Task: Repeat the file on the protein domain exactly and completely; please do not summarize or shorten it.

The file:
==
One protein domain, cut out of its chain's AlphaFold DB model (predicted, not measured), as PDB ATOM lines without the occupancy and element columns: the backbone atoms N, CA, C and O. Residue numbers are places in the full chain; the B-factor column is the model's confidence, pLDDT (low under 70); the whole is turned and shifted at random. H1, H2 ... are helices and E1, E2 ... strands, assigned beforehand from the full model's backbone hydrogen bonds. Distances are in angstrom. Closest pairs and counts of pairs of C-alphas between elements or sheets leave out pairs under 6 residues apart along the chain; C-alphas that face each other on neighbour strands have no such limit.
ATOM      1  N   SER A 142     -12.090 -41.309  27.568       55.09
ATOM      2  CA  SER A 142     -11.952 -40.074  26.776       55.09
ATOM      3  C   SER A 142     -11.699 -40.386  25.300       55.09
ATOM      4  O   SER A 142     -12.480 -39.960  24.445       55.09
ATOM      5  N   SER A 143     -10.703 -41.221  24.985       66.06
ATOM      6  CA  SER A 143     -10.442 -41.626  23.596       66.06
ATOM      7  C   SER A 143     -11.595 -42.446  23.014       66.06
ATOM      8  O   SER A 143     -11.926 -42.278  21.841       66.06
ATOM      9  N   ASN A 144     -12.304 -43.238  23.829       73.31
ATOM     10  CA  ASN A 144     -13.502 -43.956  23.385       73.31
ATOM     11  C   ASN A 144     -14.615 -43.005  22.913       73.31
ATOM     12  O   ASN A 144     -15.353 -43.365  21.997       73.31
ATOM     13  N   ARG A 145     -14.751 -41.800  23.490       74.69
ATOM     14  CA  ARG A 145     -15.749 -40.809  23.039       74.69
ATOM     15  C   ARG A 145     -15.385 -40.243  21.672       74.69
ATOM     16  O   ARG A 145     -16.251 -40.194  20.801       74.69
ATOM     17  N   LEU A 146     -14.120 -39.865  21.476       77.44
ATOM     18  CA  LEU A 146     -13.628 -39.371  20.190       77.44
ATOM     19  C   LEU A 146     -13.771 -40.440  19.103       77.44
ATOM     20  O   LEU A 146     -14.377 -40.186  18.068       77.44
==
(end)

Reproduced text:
One protein domain, cut out of its chain's AlphaFold DB model (predicted, not measured), as PDB ATOM lines without the occupancy and element columns: the backbone atoms N, CA, C and O. Residue numbers are places in the full chain; the B-factor column is the model's confidence, pLDDT (low under 70); the whole is turned and shifted at random. H1, H2 ... are helices and E1, E2 ... strands, assigned beforehand from the full model's backbone hydrogen bonds. Distances are in angstrom. Closest pairs and counts of pairs of C-alphas between elements or sheets leave out pairs under 6 residues apart along the chain; C-alphas that face each other on neighbour strands have no such limit.
ATOM      1  N   SER A 142     -12.090 -41.309  27.568       55.09
ATOM      2  CA  SER A 142     -11.952 -40.074  26.776       55.09
ATOM      3  C   SER A 142     -11.699 -40.386  25.300       55.09
ATOM      4  O   SER A 142     -12.480 -39.960  24.445       55.09
ATOM      5  N   SER A 143     -10.703 -41.221  24.985       66.06
ATOM      6  CA  SER A 143     -10.442 -41.626  23.596       66.06
ATOM      7  C   SER A 143     -11.595 -42.446  23.014       66.06
ATOM      8  O   SER A 143     -11.926 -42.278  21.841       66.06
ATOM      9  N   ASN A 144     -12.304 -43.238  23.829       73.31
ATOM     10  CA  ASN A 144     -13.502 -43.956  23.385       73.31
ATOM     11  C   ASN A 144     -14.615 -43.005  22.913       73.31
ATOM     12  O   ASN A 144     -15.353 -43.365  21.997       73.31
ATOM     13  N   ARG A 145     -14.751 -41.800  23.490       74.69
ATOM     14  CA  ARG A 145     -15.749 -40.809  23.039       74.69
ATOM     15  C   ARG A 145     -15.385 -40.243  21.672       74.69
ATOM     16  O   ARG A 145     -16.251 -40.194  20.801       74.69
ATOM     17  N   LEU A 146     -14.120 -39.865  21.476       77.44
ATOM     18  CA  LEU A 146     -13.628 -39.371  20.190       77.44
ATOM     19  C   LEU A 146     -13.771 -40.440  19.103       77.44
ATOM     20  O   LEU A 146     -14.377 -40.186  18.068       77.44